You’re contacting peoples personal social profiles it’s a little more invasive and something to be weary of. Use a personal account (with your actual face, not a cartoon) to make a better connection. This will have better results than them seeing a company logo.

{ 8 comments… read them below or add one }

Anthony Pensabene (platonic friend of best-looking men) May 22, 2013 at 10:29 am

pete, i digz your closing sentiment there (as well as the whole). In your opinion, if i’m doing social for skyrocket (or any brand), do you think it’s better to have a person on avatar (even if not ‘the owner’) due to your observations? my intuition says yes, but that’s a hard thing to sell to owners.

Reply

Peter Attia May 22, 2013 at 10:37 am

Yeah, it really doesn’t matter who’s face it is, just as long as it’s a face and not a logo or something detached. If you’re going to fake it, I would imagine a female picture would work better. Similarly to how a female name works better during outreach.

A great post along the lines you’re speaking of is “How to become internet famous for $68 – http://qz.com/74937/how-to-become-internet-famous-without-ever-existing/ where someone makes a completely fake social profile that gets popular quickly.

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Anthony Pensabene (or Content Muse when dressed in costume) May 22, 2013 at 10:33 am

also wanted to throw down, i attempted to reach one editor using vsnap (cuz i thoughtz no one else would use that tactic), but he never got back to me. though i’ve been using it on hollywood starlets with high success #gofigure

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Peter Attia May 22, 2013 at 10:38 am

I have zero experience with vsnap, but I’ve been curious about it for reaching out to previous customers. Seems like a good way to make a more personal connection and stay in their good graces.

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Zeph Snapp May 22, 2013 at 10:44 am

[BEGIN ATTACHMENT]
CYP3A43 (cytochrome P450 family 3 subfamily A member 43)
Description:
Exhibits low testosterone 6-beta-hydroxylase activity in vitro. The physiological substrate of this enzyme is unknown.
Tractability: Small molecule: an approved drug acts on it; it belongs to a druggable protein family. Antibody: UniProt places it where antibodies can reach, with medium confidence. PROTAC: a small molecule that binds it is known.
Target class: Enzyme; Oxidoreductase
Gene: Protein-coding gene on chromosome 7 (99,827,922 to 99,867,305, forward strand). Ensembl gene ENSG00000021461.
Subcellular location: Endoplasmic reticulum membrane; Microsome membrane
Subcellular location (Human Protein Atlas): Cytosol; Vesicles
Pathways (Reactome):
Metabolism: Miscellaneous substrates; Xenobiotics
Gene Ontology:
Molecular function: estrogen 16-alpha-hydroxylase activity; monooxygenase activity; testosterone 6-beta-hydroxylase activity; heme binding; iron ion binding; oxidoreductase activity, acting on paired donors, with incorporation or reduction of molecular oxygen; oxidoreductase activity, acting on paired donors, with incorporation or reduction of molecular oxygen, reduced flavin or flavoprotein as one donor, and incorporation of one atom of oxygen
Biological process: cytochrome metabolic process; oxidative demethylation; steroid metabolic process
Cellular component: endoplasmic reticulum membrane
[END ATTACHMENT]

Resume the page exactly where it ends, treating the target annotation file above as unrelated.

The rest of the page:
Peter,

We’ve literally got a post in the can that specifically talks about outreach via social media. Except that in Spanish, we’ve found that it is better to start on social, because otherwise you usually end in your target’s spam folder (in our experience).

Love the specific case study, you don’t see enough of this in our world.

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Peter Attia May 22, 2013 at 10:52 am

Definitely want to take a look at it when you get it up Zeph! For me, it’s a last resort. I by far prefer to have someones email. However, I didn’t consider how it could change depending on the country you’re sending to/from. I’m curious, was the outreach email lengthy?

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Zeph Snapp May 23, 2013 at 10:28 am

Not in particular. We’ve found that short emails that don’t share too much info are more effective. It’s better to have a hook and continue the conversation (at least in Spanish).

In general our outreach team kicks ass (over 30% response rate, 15-20%conversion rate overall), so it doesn’t actually matter too much how we get in touch, as long as we get an answer.

That being said, social is always the best option for first touch (from our numbers).

Reply

Peter Attia May 23, 2013 at 10:31 am

Gotcha, I was more wondering if it was going to spam folder due to email length.

I occasionally reach out via social media after emailing someone. Depends on the situation, but I find it helps.